It was almost one year ago that our small administrative office first began talking about Covid-19 as isolated cases emerged close to home. There was uncertainty in the air – we had no idea how, when, or to what extent this would affect us as individuals and an organization.
It was also one year ago that I sat down and began writing the very first Being Outward Bound blog, feeling so excited about pulling the curtain back on WHY Outward Bound changes lives. At the time, I had no idea that I would be using this blog as my main tool to connect with you in 2020, as we talked about belonging when we were distanced, courage when we were called to take decisive action, and finding physical engagement in our new virtual world. These are three of the Domains of Thriving (DoT), or the social and emotional areas that foster development in our students. And today, I want to dive into the last one, reflection. After all, 24 years at Outward Bound and I am still reflecting on how this organization pushes me to grow and learn, and 2020 was no exception!
Reflection is a key element of an Outward Bound course, where students and staff take time as individuals and a group to look back on their experiences and share feedback. This builds both self-awareness and social responsibility, by helping students to identify their own thoughts and emotions, and connect those to how they engage with their group, or how they view themselves and their community.
At some point early in our Stay at Home quarantine, I started a nightly “Check-In” with my six-year-old daughter. We would lay in bed to reflect on the day and ask each other questions. “What made you sad today? What made you happy?” she might ask. “What are you proud of doing today? What are you sorry you did today (ownership)?” were a couple of my favorites. We continue this check-in today and my daughter has begun to depend on this time of reflection that we have built into our lives over the past year.
The magic of an Outward Bound course begins in outdoor spaces, but the learning continues beyond our curriculum and course areas. Students bring their skills back home, where they continue to grow and evolve within their communities. I see this when I implement practices like reflection at home with my own family and I want to share every resource we have to change lives, cultivate leadership and foster resilience with you at home.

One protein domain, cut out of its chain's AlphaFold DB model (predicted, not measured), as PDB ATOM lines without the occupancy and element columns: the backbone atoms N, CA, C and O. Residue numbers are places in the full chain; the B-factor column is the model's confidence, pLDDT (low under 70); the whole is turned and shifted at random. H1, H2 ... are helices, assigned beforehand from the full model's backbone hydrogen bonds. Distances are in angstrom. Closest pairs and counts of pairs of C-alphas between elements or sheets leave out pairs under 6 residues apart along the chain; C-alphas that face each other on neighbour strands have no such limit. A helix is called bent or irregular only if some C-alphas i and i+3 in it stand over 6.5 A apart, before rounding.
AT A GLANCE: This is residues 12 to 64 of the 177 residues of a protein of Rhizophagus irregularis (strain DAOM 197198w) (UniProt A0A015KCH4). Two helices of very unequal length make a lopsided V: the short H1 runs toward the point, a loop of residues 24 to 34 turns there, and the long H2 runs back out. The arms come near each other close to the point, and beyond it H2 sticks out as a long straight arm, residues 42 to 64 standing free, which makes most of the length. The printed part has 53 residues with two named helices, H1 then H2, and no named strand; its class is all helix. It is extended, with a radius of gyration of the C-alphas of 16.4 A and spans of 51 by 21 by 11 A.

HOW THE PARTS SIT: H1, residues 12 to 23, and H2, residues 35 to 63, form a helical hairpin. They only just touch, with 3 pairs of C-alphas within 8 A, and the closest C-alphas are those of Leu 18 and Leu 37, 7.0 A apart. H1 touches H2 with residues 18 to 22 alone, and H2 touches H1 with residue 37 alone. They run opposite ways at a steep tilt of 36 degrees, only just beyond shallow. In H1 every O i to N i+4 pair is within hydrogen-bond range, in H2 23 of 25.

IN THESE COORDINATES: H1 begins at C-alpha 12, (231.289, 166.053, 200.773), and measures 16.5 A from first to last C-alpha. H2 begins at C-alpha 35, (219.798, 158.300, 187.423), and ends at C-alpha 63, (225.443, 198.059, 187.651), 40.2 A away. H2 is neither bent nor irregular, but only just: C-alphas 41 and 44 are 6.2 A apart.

That is what 2021 will hold for “Being Outward Bound.” We will be pulling the curtain back even further on how to translate OB’s powerful conditions for learning to your everyday life, whether you are outside in nature, or around the dinner table with your family.
So, how can we encourage reflection with ourselves and our close communities? Here are two practices to start:
- Connect & Reflect: Build time into your daily or weekly schedule to gather with your family or roommates to share ownerships & appreciations. Perhaps at dinner each night or before your weekly movie night begins, have a time where you ask each other questions about the day or week.
- What: An ownership is sharing a moment of learning, mistake, or behavior of your own that you would like to take responsibility for. These can be positive or constructive! Appreciations are statements sharing what you admire in others, an experience, or other gratitude.
- Why: This debrief practice is used on OB courses to help students develop self awareness, by considering how their actions impact other people, what they want to hold onto and what they might like to change.
- Tackle a Group Project: Design a project that involves every member of your family or chosen group and requires everyone’s input and support to achieve a common goal. Pick something that you can do more than once or pause midway and challenge yourselves to reflect and find ways to improve.
- What: Examples include planning and cooking a family meal (include the grocery shopping in the task!), complete a puzzle or team board game, create a timed scavenger hunt or obstacle course.
- Why: Including every voice and taking time to listen to each other during group activities builds accountability, perspective and interdependence. Taking a moment to reflect during or after you’ve completed the activity allows each member to contribute to improving the group dynamics, recognizing their part in achieving a common goal and ultimately making sure each person feels included and heard.
- Bonus: Incorporate appreciations and ownerships into your reflection (from above).
Many of us have been in survival mode for much of the past year, and I feel hope at promising developments in the fight against COVID that will help us return to spending time with one another in person. I also know that the racial justice movement, ongoing economic disparities, and the climate crisis will continue to need our time and attention. It will be through reflection and critical thought about different perspectives and our roles in the community that we will find shared goals and move forward together.